Unfortunately many of the things that are critical to our own personal development will not give any feedback to us until long after we have been applying them. I know many business owners that point out that their profits were flat-lining for a long time before they began to pick up. I have heard from many longtime bloggers who inform me that it can often take at least a year before you start to get any feedback that your blog is growing in readership.

So how to we reconcile these two seemingly opposite facts? The first fact is that we might be doing something wrong, in which case a result might never come. The second fact is that sometimes we are on the right track, but feedback won’t come until a lot later.

To answer that question I am going to turn to a quote I am paraphrasing from Steve Pavlina. In it Steve says how ‘time is going to pass anyways’ so even if we don’t succeed we can either spend our time doing nothing, or trying. Time will pass whether you are actively pursuing your growth or not. If I had to choose between doing nothing or doing something, I’d always pick the latter, regardless of the outcome.

Don’t give up on your personal growth just because it isn’t working immediately. Keep at it, because the only other choice is to do nothing at all which will likely lead to far more misery and pain then what is caused by the frustration from a lack of feedback. Just do whatever you think is the best action to take at this time.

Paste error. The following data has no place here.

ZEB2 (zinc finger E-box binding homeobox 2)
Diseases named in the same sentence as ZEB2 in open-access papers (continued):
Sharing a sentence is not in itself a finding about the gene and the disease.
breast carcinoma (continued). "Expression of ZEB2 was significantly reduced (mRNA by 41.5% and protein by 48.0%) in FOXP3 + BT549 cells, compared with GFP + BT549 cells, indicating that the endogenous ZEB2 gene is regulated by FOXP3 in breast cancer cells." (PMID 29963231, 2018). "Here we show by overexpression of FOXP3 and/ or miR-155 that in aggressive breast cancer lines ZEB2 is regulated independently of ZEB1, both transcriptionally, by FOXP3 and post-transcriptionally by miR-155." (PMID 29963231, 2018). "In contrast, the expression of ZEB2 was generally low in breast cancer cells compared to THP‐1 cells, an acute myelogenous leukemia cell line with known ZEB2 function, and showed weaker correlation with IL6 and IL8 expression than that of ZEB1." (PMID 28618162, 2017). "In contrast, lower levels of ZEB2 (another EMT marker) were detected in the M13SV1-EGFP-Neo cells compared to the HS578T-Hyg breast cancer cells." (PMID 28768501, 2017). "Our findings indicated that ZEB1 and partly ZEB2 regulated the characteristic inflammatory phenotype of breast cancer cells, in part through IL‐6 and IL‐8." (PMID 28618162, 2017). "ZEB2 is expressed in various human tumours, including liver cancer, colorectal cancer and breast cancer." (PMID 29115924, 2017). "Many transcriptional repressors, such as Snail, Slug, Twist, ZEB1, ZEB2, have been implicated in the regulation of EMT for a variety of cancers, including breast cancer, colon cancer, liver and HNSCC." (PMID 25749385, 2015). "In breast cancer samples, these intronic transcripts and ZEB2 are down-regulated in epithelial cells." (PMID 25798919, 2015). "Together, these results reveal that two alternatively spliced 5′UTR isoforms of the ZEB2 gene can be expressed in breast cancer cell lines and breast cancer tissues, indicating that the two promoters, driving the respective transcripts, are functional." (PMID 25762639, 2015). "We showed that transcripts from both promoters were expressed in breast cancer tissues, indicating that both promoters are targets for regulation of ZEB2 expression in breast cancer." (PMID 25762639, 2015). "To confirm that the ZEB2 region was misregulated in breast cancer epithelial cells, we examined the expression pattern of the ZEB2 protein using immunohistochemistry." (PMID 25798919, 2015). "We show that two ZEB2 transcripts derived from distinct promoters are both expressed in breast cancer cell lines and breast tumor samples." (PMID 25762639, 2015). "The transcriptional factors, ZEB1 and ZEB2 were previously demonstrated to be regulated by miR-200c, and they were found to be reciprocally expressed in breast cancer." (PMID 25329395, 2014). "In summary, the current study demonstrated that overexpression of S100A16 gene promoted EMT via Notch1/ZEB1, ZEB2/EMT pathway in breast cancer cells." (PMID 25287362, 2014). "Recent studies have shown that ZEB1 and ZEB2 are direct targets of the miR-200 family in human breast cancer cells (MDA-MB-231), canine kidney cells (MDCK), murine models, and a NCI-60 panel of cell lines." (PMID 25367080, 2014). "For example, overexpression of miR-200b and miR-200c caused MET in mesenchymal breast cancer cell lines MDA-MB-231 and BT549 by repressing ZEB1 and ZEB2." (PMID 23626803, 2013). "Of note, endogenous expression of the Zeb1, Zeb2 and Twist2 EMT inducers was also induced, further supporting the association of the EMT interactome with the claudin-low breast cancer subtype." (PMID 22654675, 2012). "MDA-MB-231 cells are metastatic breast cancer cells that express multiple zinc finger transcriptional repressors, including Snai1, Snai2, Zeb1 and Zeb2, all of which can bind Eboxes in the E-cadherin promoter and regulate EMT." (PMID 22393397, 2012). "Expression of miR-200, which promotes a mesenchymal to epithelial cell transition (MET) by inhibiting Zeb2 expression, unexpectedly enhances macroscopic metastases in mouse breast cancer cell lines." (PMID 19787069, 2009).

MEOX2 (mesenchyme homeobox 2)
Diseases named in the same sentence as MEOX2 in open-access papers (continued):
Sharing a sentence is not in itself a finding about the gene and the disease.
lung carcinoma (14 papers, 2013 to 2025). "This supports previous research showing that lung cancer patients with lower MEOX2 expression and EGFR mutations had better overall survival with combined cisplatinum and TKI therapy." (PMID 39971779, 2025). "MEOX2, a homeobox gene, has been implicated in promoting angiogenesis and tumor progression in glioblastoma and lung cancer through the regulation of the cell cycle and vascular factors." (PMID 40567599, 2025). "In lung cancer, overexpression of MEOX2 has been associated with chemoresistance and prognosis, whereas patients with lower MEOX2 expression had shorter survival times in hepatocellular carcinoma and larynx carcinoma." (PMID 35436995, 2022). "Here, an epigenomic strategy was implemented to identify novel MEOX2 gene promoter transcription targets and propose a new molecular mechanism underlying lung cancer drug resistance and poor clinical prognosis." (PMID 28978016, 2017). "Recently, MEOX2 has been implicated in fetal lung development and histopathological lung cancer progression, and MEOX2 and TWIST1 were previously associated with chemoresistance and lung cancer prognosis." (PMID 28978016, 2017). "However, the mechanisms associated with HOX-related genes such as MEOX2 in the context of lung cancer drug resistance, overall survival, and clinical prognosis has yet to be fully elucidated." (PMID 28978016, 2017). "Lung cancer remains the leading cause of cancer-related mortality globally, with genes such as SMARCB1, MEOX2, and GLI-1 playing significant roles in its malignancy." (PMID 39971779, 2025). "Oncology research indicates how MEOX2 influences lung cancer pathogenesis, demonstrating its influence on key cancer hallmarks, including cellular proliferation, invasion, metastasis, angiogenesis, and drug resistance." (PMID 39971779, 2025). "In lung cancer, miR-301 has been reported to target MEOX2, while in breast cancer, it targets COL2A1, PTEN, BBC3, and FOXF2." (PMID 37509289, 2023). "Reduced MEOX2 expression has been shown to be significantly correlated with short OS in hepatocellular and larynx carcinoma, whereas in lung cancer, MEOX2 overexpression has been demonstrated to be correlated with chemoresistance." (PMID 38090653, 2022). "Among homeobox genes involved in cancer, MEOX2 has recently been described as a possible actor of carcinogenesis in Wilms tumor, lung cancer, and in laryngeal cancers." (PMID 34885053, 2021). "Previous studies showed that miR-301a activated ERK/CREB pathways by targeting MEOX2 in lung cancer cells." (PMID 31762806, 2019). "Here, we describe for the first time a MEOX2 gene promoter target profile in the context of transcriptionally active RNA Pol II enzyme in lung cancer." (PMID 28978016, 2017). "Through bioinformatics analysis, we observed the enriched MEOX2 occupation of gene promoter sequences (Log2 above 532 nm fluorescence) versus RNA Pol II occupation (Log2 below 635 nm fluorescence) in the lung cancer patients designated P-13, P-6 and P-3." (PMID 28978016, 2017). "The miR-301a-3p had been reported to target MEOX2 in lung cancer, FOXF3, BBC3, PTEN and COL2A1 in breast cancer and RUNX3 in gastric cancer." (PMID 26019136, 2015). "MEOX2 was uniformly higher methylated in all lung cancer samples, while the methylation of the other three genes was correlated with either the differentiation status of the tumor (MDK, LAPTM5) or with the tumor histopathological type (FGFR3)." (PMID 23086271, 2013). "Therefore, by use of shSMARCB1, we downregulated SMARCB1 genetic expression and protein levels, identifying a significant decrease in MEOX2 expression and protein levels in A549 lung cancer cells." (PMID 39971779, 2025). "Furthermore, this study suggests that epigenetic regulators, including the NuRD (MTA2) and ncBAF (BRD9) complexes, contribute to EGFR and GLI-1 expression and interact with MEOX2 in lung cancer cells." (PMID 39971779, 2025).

Another tool for creating patience when you aren’t getting any positive feedback is to look at others. If you are starting a business and it is struggling, look around at other successful businesses. Many of them had trouble when they were starting as well. By seeing other people who were in a similar situation but pushed through it by being patient, it is far easier to display that patience ourselves.

Take Pride in the Little Things

Many people wait too long before they give themselves a reward for their own growth. Patience can be developed, largely, by just taking pride in our small accomplishments. Don’t wait until you’ve lost ten pounds to feel proud, pride yourself when you choose not to eat dessert. Don’t wait until you’ve gone four months without smoking to feel good, take pride when you’ve gone a day.